Water tanks helping rural women in Lesotho withstand climate change

Source(s): Food and Agriculture Organization of the United Nations - Headquarters

Maseru – Women in Lesotho are primarily responsible for collecting water for home use and for farming activities. The challenge of lack or limited water infrastructure coupled with the drying of water springs have meant that they must walk further, wait for longer and rely on lower quality water to provide for their household and farming.

“I used to walk a distance of 400 meters to collect water overflowing from the community storage tank. I would go there at least 20 times a day pushing a wheelbarrow especially during the dry season when the children are at school,” says Mamothepane Khatseane, a mother of four children, from Ha Koali village, Quthing district.

Climate change conditions such as erratic rains and droughts have increased in her area, and she has to adapt to continue with farming, and take care of her family.

In other areas, women collect water from unprotected overflow springs which provide low quality water and is shared with animals.

“The spring we fetched water was a far walk. I would leave home as early as 6 a.m. to fetch water, and would return around 9 a.m. Livestock would also drink from the same spring”, says Maliile Matete, from Boluma- Tau, Mafeteng, “There were constant conflicts between women fetching water and the livestock owners,” she added.

Thirsty crops and livestock

Mamothepane’s husband is employed as a driver in town so he is not at home most of the day. She grows crops such as, green pepper, beetroot, green beans, spinach, fruit trees, carrots, maize, and rears pigs. During the dry season she uses a lot of water to irrigate her water thirsty crops, and provide water for her animals.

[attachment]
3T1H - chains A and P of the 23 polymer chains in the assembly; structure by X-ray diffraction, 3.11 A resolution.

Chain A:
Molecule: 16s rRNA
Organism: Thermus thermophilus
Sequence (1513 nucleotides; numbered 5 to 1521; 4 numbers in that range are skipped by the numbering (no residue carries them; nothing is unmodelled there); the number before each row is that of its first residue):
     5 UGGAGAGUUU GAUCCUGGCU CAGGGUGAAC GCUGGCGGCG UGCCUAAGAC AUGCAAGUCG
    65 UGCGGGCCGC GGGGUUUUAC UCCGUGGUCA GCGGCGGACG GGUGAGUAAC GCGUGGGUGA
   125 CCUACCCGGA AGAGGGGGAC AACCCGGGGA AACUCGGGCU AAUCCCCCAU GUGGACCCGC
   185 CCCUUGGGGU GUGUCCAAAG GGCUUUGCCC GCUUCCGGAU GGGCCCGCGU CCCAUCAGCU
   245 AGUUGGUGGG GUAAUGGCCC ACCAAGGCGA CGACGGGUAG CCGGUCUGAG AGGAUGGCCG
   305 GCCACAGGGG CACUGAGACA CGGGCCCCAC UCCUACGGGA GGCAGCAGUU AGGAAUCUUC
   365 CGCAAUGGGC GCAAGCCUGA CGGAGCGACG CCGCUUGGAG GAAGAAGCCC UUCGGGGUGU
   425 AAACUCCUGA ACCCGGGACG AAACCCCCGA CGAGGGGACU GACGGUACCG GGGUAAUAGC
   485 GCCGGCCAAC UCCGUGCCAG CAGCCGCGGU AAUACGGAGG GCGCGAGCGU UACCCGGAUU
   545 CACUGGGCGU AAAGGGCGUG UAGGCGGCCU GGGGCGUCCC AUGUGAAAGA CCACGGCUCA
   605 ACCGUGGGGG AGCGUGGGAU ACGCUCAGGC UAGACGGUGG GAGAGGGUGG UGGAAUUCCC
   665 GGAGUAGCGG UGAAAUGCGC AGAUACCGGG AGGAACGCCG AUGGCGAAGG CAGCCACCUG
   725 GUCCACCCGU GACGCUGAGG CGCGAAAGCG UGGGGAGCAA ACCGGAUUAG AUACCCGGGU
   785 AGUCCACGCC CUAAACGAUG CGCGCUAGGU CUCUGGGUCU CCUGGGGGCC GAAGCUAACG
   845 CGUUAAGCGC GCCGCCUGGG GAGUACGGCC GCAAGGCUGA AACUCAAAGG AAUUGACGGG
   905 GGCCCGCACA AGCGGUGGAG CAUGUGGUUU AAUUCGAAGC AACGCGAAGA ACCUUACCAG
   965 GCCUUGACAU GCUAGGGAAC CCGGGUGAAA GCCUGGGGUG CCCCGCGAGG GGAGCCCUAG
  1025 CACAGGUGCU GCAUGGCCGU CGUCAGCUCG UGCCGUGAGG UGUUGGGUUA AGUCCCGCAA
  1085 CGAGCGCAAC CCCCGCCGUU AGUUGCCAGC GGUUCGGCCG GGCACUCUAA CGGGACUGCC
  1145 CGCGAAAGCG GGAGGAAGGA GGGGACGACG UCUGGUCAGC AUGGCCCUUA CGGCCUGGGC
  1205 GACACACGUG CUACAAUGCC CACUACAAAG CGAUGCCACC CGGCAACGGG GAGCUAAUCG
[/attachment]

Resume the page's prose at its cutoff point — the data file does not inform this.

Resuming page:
“Vegetables need a lot of water. It was really tiresome, I spent a lot of time and energy collecting water, yet my family couldn’t afford a water tank. I couldn’t get time for myself,” added Mamothepane.

Considering the competing uses of water, some families in the rural areas prioritize irrigating their crops and feeding livestock over other home uses such as washing.

Enhancing adaptive capacity

To address this, the Food and Agriculture Organization of the United Nations (FAO) through the project “Strengthening Capacity for Climate Change Adaptation through Support to Integrated Watershed Management in Lesotho”, built water tanks for communities in most vulnerable livelihood zones in Mafeteng, Quthing and Thaba Tseka.

According to FAO, Women are key to food production. In developing countries, women comprise 45 percent of the agricultural labour force, with that figure rising to 60 percent in parts of Africa. They bear the brunt of climate change. Investing in women creates ripple effects felt throughout entire communities.

The project constructed for Mamothepane a water storage tank with a capacity of about 5 000 litres, adding to another that the government built for her.

“The water tanks have reduced the work burden. During the rains I harvest water which I use. Thanks to the presence of water in my compound, I have increased the crop varieties I grow. I used to grow for home consumption, now I sell to the community around, and compliment the family’s income, I don’t have to depend on my husband for all the household needs,” said Mamothepane.  

She affirms that she now gets more time for herself and for her other meaningful activities like beekeeping which is earning her family income through sale of honey, and treating people with different health condition using live bee sting therapy (apitherapy).

To boost her activities, the project gave her five modern beehives, two pigs, and trained her in mushroom production, and conservation agriculture, a farming technique that adapts well in the context of water scarcity. 

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